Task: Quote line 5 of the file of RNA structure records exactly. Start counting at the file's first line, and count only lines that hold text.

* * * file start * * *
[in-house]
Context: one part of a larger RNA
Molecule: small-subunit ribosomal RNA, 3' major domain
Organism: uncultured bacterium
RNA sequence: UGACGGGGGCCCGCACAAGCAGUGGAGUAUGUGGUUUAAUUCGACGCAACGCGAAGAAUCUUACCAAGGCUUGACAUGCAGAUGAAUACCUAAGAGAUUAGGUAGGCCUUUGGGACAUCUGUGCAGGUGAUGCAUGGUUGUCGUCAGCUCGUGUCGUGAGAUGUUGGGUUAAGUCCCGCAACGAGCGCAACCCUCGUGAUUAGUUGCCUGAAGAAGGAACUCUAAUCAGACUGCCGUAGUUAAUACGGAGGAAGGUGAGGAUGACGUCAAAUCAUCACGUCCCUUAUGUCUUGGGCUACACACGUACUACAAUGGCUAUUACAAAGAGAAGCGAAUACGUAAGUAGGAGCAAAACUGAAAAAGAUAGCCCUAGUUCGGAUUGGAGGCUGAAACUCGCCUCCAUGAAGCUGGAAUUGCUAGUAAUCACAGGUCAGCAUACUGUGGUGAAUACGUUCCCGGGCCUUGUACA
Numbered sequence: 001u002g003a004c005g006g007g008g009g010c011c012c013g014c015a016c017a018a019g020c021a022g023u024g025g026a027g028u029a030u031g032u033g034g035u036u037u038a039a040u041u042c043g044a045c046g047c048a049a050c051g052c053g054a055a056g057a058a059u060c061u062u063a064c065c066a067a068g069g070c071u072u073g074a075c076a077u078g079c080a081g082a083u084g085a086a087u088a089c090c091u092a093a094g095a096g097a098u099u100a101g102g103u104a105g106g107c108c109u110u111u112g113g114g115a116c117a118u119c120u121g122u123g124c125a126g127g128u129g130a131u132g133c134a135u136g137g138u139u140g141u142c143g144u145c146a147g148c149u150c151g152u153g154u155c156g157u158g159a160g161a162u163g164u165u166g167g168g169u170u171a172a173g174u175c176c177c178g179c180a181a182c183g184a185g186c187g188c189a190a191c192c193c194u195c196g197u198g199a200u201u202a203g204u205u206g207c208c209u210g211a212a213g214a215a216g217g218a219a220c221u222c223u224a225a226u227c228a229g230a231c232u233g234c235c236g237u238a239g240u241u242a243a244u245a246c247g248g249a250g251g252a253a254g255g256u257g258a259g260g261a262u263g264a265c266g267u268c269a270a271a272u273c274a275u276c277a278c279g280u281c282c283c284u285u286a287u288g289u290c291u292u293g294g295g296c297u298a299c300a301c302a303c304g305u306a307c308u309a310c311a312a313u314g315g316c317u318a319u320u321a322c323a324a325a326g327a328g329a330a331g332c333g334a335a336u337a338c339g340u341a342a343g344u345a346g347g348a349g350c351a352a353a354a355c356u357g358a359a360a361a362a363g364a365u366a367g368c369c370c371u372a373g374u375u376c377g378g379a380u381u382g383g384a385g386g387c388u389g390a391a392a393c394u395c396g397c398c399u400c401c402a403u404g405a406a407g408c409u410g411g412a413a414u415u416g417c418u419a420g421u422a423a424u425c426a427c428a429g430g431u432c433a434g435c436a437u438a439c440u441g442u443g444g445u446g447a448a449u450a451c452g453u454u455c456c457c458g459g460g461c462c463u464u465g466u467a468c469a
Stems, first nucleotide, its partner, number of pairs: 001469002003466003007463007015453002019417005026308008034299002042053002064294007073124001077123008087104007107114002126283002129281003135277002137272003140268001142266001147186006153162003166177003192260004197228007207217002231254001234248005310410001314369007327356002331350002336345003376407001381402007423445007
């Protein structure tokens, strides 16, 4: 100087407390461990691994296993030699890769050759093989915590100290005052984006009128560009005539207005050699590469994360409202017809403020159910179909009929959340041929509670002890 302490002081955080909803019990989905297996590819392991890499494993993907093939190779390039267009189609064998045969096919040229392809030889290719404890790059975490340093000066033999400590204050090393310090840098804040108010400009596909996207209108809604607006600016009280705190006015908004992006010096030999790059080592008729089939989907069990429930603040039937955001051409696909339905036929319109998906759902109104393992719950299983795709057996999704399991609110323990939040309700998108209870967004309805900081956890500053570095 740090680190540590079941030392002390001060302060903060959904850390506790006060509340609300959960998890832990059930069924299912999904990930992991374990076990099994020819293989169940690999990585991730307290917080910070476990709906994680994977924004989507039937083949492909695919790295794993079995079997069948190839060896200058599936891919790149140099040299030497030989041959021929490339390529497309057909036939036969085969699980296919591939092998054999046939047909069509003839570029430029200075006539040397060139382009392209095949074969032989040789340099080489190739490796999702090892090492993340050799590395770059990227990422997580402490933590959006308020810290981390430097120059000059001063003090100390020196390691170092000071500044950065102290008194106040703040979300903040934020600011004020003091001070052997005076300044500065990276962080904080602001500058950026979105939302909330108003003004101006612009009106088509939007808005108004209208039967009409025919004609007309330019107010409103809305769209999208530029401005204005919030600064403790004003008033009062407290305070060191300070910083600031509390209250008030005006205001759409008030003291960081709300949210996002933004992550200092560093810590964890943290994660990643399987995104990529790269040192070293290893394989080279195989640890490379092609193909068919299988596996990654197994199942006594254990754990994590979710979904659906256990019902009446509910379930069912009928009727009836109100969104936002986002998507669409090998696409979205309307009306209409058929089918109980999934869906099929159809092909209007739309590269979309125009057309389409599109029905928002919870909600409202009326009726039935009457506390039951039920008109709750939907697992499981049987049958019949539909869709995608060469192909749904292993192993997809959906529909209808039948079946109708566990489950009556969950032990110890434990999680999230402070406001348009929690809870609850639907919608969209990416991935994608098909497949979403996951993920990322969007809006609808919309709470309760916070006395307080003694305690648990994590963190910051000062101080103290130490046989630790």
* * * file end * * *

RNA sequence: UGACGGGGGCCCGCACAAGCAGUGGAGUAUGUGGUUUAAUUCGACGCAACGCGAAGAAUCUUACCAAGGCUUGACAUGCAGAUGAAUACCUAAGAGAUUAGGUAGGCCUUUGGGACAUCUGUGCAGGUGAUGCAUGGUUGUCGUCAGCUCGUGUCGUGAGAUGUUGGGUUAAGUCCCGCAACGAGCGCAACCCUCGUGAUUAGUUGCCUGAAGAAGGAACUCUAAUCAGACUGCCGUAGUUAAUACGGAGGAAGGUGAGGAUGACGUCAAAUCAUCACGUCCCUUAUGUCUUGGGCUACACACGUACUACAAUGGCUAUUACAAAGAGAAGCGAAUACGUAAGUAGGAGCAAAACUGAAAAAGAUAGCCCUAGUUCGGAUUGGAGGCUGAAACUCGCCUCCAUGAAGCUGGAAUUGCUAGUAAUCACAGGUCAGCAUACUGUGGUGAAUACGUUCCCGGGCCUUGUACA